Things to eat in Arles
Things to eat in Arles

From the morning it spreads the smell dell’Allioli(garlic and oil) with which they begin to prepare the Bouillebasse (fish soup), and the brandade (stock fish cream with olive oil). At the table you will always find the tapenade (black olive and anchovy paste), the gardiane de taureau (bull meat stew with rice and walnuts), the sausage of Arles with duck, pork and spices. Forget the dough for a few days and enjoy the Camargue rice, white, black, brown, used for the local paella. Drink the wines of Arles without hesitation and always finish the meal with a little absinthe or star anise.

Where to sleep in Arles

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Arles has a great tradition of tourist hospitality and almost always ensures the availability of hotel rooms and places to stay. But there are times when you need to book at least two months in advance, otherwise you sleep under the stars.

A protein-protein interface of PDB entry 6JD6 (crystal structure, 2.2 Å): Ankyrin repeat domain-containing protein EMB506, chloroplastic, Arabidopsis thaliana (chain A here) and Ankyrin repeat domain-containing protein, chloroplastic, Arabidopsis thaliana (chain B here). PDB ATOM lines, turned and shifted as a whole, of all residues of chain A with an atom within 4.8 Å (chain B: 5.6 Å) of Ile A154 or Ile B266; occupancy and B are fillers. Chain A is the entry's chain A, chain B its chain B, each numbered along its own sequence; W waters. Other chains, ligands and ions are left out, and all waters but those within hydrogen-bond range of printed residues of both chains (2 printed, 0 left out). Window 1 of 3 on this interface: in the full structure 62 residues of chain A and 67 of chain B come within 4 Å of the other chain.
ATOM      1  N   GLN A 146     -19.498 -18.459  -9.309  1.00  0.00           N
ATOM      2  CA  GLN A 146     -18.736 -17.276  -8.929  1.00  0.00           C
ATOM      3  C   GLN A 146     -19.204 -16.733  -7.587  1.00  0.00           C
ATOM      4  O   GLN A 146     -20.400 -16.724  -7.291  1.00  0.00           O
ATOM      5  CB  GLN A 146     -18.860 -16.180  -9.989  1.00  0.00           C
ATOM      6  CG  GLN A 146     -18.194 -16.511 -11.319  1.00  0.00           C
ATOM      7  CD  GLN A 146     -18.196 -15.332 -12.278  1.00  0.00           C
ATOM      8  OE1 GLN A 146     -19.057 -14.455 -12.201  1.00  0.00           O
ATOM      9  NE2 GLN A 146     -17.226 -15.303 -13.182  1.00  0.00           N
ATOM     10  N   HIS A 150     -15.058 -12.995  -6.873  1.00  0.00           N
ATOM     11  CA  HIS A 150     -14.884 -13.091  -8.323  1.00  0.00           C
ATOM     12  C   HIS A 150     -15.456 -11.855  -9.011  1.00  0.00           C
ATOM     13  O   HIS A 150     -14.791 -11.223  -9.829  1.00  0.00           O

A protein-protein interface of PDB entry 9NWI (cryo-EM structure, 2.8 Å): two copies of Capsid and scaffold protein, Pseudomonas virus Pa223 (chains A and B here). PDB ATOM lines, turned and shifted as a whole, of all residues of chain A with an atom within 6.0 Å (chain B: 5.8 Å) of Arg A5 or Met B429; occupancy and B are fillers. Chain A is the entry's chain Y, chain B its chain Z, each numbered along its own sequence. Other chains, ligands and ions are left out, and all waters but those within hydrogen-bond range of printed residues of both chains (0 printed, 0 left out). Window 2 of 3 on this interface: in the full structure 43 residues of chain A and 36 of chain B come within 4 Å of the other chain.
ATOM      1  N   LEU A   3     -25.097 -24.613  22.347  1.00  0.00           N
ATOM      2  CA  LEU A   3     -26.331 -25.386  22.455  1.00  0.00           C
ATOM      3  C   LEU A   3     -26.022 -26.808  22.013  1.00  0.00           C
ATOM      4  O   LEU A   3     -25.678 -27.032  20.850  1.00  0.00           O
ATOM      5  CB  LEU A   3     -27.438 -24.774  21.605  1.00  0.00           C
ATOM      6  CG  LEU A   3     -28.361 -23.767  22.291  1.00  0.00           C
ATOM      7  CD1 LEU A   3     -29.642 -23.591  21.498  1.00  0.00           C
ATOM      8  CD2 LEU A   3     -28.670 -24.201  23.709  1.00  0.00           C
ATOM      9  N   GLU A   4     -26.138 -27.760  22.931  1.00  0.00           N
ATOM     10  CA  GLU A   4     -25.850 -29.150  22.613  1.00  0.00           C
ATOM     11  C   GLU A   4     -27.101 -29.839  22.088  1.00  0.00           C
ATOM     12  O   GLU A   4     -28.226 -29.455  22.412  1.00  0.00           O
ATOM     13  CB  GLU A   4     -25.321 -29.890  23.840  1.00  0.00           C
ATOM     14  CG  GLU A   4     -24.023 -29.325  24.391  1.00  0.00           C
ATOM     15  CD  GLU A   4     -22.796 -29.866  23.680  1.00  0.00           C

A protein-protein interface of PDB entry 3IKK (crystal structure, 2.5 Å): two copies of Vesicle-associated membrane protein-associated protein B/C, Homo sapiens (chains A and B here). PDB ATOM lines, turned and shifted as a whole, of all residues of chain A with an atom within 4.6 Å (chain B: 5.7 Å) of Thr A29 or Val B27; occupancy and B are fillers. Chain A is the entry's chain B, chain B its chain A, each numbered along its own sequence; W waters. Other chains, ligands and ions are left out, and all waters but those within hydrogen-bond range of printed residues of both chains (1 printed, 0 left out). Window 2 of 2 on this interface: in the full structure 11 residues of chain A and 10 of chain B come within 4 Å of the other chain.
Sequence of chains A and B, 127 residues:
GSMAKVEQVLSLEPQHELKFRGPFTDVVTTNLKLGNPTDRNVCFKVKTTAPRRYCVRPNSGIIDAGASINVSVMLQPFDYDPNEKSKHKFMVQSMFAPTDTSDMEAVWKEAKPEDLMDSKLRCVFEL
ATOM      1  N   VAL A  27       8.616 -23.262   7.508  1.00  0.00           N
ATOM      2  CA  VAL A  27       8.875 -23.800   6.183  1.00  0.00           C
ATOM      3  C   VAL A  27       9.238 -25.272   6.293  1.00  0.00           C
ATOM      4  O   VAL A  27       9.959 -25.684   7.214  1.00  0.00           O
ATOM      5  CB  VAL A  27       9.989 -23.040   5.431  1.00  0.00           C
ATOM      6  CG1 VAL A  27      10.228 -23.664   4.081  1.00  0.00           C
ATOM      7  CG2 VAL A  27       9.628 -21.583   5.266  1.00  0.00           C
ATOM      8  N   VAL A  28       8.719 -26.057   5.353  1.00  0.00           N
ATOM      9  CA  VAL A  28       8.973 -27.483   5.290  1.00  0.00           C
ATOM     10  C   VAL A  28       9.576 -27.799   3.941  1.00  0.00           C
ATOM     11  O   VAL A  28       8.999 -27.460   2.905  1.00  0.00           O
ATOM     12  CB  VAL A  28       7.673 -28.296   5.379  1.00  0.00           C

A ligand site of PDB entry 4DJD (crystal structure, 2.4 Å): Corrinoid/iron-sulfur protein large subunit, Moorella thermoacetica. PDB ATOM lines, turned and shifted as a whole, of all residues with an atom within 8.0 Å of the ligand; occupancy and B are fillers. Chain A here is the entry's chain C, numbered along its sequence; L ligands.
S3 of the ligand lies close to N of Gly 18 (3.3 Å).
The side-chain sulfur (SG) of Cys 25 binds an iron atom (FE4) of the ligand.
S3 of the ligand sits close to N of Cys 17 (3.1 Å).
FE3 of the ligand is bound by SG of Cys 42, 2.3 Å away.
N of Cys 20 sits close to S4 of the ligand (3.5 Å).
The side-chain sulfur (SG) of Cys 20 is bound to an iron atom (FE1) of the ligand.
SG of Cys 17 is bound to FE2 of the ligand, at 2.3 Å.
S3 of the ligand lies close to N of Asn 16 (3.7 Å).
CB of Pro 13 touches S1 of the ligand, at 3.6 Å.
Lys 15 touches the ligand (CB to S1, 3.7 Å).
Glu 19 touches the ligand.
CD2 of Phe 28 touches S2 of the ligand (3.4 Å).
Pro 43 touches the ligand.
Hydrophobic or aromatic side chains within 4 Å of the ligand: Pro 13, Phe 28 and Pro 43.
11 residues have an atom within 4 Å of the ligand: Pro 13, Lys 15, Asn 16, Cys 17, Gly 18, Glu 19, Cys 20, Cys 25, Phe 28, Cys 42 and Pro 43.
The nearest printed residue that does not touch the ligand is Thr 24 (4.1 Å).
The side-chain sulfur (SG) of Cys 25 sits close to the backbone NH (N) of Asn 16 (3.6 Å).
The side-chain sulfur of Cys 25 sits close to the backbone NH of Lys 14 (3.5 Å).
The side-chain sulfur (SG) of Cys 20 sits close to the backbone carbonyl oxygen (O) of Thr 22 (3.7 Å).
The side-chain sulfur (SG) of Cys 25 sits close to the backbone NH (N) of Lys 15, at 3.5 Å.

Where to sleep in Arles
Where to sleep in Arles

The high season corresponds to two annual events: the Easter Holiday, which attracts 500,000 people in the city and the rice festival in the first week of September. For the rest of the year, everything is quiet, although in spring and fall could be more difficult to find a room with a good price/quality. Normally, a 3-star room in the centre costs about 60 euro per night, excluding breakfast.

If you are looking for a hotel in Arles, we suggest you to choose among those offered by Booking.com. There are about 60 hotels with prices, pictures and comments of guests already stayed there. Go to Booking.com